Traffic signals and its improve the topic of discussion in the courtroom. Are there ways that traffic signals can decrease pollution? There were answers given during this meeting. “The expected outcomes would be increased efficiency on the road networks resulting from decreased travel times and a reduction in pollution that would result from the decreased time motorists spend stopped at traffic signals. The design of the project will begin over this winter and would be constructed in the fall of 2016.” according to the City Manager Amy Marie Gaura
The first step of this process was approved by Council on February 9, 2015. This was the distribution of Request for Qualifications (RFQ) for 17 projects to qualified consulting engineering services. The Coordinated Traffic Signal Upgrade project was one of these projects. The Engineering Division received 10 responses from consulting engineering firms interested in providing the City these services.
The next step in the Qualifications Based Selection (QBS) process is to distribute Requests for Proposals (RFP) to the most qualified firms. Staff reviewed the 10 responses and identified the three most qualified firms and sent them the RFP. As part of this proposal, the engineering firms are required to visit the City of DeKalb and take a guided tour of the City’s existing traffic signal infrastructure to develop an informed proposal. Staff will then evaluate these proposals to determine the most qualified candidate. The final step of the QBS process is to negotiate cost and the scope of services provided. The agreement is tentatively scheduled to be brought before Council for consideration at the December 14, 2015 meeting.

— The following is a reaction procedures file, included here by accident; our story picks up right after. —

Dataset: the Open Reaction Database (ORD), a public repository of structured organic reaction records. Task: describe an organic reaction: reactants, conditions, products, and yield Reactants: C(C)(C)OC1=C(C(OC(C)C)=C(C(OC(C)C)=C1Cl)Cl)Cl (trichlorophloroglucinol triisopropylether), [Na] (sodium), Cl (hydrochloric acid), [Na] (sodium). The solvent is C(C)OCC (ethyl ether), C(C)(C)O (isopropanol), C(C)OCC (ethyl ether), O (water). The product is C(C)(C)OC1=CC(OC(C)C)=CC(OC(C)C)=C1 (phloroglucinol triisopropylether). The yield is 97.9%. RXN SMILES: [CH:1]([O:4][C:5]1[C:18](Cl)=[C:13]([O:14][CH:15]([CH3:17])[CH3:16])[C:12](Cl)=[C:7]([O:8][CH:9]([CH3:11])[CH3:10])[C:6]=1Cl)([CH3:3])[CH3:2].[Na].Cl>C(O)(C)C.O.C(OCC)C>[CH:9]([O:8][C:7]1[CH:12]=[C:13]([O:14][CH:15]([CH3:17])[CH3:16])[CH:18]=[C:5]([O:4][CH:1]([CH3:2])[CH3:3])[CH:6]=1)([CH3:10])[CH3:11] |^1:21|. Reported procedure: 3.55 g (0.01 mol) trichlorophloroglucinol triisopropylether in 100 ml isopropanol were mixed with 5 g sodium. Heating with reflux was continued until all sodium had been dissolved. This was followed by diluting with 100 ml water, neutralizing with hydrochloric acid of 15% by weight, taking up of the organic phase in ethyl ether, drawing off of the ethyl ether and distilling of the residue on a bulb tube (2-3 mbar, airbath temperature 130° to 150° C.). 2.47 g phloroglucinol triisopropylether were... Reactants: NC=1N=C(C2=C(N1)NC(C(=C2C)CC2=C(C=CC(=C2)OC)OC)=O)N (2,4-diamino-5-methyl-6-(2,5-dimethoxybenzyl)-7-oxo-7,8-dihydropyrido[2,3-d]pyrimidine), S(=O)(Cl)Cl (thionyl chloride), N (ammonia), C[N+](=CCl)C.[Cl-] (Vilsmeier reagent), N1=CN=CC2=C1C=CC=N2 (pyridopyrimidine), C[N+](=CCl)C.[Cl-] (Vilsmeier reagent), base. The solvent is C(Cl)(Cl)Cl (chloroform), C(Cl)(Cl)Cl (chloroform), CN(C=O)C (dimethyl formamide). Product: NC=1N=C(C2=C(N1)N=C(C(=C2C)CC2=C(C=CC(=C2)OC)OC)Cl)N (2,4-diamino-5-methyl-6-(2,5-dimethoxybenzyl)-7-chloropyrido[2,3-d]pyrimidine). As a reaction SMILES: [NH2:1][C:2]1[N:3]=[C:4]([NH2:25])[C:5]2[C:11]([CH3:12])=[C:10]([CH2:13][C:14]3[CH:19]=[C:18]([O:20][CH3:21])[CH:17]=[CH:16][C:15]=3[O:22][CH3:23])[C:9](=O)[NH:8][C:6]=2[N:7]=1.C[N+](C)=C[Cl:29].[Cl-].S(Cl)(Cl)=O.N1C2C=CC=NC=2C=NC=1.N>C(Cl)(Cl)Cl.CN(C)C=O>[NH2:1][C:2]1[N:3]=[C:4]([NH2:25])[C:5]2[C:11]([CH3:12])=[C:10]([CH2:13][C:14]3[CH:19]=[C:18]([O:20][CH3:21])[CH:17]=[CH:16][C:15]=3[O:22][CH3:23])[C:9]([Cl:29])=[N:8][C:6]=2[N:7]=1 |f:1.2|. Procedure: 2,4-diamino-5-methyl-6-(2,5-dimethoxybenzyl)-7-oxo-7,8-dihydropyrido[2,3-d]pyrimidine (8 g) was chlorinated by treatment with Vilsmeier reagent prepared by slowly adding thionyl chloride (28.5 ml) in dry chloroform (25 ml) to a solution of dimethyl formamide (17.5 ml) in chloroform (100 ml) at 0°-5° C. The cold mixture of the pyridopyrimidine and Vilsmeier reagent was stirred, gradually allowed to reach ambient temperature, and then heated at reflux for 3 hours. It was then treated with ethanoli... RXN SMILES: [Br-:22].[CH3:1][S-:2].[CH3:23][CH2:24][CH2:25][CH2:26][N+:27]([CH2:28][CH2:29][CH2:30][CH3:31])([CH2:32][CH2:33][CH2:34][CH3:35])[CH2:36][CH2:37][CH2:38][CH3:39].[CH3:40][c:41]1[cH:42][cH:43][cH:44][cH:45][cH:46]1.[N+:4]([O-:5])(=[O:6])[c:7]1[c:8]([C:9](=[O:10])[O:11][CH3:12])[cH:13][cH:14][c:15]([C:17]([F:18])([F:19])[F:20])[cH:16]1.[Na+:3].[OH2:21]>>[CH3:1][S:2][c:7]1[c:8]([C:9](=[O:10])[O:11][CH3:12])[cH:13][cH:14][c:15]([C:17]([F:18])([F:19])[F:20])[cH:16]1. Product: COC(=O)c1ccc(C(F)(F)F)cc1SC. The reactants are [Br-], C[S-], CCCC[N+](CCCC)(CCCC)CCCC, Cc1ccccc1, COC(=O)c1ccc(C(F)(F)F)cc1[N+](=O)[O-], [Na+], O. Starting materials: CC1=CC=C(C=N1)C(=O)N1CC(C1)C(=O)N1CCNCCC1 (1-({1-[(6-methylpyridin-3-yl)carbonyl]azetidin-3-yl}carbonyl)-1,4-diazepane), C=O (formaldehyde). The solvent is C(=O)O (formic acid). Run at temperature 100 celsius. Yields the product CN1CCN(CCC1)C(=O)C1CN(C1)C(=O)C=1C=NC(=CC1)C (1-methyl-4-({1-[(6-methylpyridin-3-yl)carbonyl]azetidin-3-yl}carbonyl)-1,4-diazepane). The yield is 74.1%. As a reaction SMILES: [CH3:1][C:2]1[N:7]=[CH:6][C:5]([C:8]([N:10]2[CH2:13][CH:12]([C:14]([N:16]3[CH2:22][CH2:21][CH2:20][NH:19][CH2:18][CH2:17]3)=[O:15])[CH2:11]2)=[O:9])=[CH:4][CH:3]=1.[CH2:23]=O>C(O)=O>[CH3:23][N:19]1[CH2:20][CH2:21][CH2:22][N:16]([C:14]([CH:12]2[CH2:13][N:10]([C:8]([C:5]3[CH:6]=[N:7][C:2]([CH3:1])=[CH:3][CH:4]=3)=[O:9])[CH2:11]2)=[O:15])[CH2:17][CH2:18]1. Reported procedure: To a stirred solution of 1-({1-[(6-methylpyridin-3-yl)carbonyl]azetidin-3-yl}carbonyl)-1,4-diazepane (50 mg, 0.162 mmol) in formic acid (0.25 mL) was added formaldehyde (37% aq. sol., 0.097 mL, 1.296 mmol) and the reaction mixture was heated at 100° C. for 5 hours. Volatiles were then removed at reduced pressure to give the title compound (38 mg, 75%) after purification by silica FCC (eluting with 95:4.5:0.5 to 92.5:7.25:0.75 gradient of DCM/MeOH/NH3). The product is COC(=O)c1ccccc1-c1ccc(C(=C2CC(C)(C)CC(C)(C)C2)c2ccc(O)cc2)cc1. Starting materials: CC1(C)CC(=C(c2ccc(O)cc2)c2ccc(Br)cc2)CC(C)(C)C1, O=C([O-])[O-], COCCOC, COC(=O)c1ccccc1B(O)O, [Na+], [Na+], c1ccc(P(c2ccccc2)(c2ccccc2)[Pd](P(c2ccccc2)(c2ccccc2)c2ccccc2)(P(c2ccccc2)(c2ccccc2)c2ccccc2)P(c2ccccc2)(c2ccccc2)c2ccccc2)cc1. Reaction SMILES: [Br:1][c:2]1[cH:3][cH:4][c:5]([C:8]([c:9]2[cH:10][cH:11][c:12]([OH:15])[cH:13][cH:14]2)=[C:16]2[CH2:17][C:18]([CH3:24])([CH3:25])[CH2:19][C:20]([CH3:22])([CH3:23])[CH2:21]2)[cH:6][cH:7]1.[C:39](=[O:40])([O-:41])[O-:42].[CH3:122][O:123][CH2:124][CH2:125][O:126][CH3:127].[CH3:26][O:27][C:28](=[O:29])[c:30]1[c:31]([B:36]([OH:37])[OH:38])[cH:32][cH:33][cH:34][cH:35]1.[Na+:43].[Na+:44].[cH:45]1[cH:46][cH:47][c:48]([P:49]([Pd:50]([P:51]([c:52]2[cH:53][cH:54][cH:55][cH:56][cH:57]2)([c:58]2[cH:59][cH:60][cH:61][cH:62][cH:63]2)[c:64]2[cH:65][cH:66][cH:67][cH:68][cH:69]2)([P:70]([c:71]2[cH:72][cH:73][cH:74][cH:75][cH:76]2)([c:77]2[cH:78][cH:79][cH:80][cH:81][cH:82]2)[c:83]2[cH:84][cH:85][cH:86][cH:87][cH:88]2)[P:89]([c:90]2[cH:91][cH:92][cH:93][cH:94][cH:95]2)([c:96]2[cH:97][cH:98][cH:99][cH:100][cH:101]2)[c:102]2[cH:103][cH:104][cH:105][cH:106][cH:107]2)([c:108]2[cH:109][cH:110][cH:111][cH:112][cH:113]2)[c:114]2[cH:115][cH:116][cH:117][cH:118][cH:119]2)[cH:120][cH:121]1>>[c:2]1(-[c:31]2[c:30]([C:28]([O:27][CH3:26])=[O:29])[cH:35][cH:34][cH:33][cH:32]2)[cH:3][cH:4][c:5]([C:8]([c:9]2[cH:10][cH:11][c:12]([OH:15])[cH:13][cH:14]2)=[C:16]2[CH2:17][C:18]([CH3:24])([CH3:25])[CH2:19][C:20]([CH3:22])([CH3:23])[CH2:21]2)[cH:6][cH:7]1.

The Coordinated Traffic Signal Upgrade project was presented and approved by the DeKalb Sycamore Area Transportation Study’s (DSATS) Technical Advisory Committee (TAC) and Policy Committee (PC) at which time it was placed on the Transportation Improvement Program (TIP) where it was advertised for public comment.
The engineering services for this project were budgeted under fund 10 Motor Fuel Tax (MFT) account number 10-00-00-300-8331 with a $120,000.00 budget for design engineering. The construction of this project is funded through DSATS with the federal government providing the 80% of the cost of construction and the City providing the 20% match. Therefore, the City is leveraging $960,000.00 of Federal Surface Transportation Urban (STU) funding with its $240,000.00. The $240,000.00 local match is not part of this request.